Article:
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Melissa A. Featherston

December 2011 Archives

Child custody agreements start to include religion

Most parents want what's best for their children; however, each parent might have a different idea on what's best. During a divorce, child custody agreements tend to include things like whose house the children will spend certain holidays at, and what school they will attend. What about divorcing parents who have different belief and religions?

How to increase visitation with your children around the holidays

The holidays are upon us. They always carry traditions that we like to see carried out each year. We visit with family and eat way too much food. Sometimes we even eat multiple meals involving large amounts of turkey and gravy in the same day. Trying to find time to see everyone around the holidays almost requires scheduling everyone into your Smartphone. For divorced families, the task gets even more complicated.

Divorced dads taking an ever-increasing active role with kids

In Missouri and throughout the United States, a family with a married mother and father who live together is becoming increasingly less common. When parents divorce, many people assume that the children will be raised primarily by their mothers, with only visits or secondary involvement from the fathers. But statistics and recent trends show that this is not necessarily true.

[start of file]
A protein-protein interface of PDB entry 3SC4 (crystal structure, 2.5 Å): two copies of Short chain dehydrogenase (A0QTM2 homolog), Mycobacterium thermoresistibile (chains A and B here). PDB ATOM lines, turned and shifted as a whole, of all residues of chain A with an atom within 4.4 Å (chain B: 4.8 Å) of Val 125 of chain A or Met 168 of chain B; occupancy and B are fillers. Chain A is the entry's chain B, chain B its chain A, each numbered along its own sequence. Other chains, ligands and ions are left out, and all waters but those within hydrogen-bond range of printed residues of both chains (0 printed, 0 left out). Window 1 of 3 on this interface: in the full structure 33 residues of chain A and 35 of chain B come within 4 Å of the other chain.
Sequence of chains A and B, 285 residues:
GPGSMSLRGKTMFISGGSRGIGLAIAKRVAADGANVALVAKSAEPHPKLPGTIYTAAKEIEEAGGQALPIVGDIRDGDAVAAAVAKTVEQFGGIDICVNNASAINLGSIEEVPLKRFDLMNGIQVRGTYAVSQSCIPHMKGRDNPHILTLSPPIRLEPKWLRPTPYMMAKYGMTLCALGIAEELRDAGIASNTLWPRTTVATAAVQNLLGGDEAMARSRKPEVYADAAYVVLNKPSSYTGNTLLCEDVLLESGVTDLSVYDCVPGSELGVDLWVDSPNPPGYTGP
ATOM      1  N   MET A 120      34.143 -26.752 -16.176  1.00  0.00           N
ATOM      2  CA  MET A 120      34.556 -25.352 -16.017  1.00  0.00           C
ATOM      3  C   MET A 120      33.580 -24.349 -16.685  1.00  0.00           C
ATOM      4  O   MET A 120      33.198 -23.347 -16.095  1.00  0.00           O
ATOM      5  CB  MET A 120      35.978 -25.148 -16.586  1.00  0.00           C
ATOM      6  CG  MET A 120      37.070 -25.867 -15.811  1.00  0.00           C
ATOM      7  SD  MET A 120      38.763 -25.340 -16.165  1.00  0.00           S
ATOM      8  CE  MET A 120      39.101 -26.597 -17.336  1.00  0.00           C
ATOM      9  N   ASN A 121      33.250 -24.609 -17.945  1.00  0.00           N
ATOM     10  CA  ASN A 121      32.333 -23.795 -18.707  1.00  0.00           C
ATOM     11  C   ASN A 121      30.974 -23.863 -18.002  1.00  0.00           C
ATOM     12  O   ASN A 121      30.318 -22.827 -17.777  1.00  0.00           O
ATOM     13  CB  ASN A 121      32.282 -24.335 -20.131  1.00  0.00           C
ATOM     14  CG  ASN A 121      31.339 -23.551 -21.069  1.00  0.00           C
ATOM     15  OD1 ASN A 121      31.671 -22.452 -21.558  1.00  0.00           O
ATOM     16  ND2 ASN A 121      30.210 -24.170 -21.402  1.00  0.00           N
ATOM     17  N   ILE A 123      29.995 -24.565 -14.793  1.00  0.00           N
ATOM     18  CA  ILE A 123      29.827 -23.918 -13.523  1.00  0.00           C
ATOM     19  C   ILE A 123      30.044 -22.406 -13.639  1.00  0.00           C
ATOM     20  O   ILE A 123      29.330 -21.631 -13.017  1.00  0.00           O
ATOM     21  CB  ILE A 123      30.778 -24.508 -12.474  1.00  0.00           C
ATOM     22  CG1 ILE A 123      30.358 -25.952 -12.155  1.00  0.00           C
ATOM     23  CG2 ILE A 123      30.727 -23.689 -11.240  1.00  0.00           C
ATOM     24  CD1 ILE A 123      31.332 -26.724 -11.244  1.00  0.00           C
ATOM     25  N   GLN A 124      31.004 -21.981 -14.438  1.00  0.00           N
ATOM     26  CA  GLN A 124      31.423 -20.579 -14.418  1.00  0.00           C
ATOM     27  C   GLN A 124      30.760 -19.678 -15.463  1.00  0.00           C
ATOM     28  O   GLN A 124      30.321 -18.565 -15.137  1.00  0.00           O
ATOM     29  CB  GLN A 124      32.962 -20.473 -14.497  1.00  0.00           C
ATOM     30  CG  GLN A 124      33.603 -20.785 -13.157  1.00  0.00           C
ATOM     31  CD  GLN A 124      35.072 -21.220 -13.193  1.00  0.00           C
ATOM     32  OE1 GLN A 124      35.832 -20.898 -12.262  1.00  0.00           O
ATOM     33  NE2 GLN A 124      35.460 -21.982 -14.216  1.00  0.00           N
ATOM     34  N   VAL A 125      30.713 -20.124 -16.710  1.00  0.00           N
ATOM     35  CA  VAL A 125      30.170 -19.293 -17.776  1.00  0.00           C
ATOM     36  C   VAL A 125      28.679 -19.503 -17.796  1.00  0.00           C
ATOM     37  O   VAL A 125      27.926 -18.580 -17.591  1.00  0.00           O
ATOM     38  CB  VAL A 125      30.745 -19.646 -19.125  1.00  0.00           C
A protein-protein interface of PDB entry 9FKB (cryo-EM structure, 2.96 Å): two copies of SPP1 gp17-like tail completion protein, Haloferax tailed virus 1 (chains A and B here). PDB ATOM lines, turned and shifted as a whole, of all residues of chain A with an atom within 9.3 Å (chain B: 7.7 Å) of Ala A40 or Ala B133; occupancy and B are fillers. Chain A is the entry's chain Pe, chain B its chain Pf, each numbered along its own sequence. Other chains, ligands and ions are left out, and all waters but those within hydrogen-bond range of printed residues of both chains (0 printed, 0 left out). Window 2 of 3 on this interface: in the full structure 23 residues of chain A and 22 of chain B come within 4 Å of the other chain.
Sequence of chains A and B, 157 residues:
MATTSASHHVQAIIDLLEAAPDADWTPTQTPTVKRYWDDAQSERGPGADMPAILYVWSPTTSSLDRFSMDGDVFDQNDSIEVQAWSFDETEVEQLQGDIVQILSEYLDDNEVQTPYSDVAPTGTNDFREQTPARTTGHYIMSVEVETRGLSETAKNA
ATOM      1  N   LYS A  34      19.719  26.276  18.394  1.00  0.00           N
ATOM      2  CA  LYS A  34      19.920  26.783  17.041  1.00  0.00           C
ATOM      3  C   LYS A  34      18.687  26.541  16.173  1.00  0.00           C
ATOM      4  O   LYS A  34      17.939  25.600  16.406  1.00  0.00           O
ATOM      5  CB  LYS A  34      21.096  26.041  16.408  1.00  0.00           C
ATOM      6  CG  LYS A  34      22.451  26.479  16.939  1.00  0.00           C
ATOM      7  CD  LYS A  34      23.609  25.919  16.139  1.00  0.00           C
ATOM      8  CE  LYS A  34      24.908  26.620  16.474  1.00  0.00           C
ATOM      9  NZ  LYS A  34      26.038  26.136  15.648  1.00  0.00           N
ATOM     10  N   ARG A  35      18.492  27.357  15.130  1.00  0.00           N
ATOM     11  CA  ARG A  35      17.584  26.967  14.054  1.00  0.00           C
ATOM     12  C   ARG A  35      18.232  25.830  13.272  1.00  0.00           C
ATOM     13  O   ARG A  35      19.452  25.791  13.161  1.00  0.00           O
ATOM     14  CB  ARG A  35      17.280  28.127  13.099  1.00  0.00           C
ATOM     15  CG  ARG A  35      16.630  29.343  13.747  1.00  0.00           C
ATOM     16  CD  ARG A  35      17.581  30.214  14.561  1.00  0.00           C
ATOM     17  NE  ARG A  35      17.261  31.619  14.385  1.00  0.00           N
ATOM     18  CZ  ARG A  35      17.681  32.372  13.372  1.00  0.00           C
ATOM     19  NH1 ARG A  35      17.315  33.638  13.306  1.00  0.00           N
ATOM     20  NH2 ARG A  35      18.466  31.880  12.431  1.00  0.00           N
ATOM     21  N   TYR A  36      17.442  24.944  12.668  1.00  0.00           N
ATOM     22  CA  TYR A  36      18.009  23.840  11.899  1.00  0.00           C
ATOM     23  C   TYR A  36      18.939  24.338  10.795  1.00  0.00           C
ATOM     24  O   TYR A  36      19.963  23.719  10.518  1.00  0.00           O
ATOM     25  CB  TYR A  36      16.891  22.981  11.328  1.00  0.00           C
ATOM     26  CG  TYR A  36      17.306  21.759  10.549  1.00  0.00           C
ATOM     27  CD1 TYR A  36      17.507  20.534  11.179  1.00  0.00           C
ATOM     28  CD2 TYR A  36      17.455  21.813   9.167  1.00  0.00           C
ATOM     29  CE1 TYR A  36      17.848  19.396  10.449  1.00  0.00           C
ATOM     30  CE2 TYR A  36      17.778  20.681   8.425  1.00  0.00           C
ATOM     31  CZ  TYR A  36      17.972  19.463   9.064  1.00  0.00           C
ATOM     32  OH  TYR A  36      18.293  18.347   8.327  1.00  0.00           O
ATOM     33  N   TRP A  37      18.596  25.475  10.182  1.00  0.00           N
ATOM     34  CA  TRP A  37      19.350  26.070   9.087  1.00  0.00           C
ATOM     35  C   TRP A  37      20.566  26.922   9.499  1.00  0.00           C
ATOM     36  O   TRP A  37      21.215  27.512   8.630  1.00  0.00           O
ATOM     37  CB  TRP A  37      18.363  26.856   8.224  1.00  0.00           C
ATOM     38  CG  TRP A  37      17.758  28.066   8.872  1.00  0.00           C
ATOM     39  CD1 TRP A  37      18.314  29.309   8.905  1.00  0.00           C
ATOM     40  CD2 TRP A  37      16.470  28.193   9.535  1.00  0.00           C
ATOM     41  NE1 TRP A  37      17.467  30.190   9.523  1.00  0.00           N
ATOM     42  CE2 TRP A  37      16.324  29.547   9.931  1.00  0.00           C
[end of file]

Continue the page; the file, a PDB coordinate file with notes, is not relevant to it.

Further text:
Gag order agreed to in baby Lisa's half-brother's custody case

While the search for missing Missouri infant Lisa Irwin continues, child custody issues involving her half-brother--whose father is also the father of the missing child--are making their way into the headlines. Those involved in the case planned to agree to a gag order in order to keep details of the case out of the media. However, some of the contentious parts of the issue have already spilled out.

Grandparents' child visitation rights in the spotlight

Child custody issues in the midst of, or after, a divorce can be thorny. When parents cannot agree on the terms of their separation, the children can be caught in the middle. But they are not the only ones affected by the parents' actions. Increasingly, grandparents are injecting themselves into the conversation to make sure that their grandchildren are still accessible to them.

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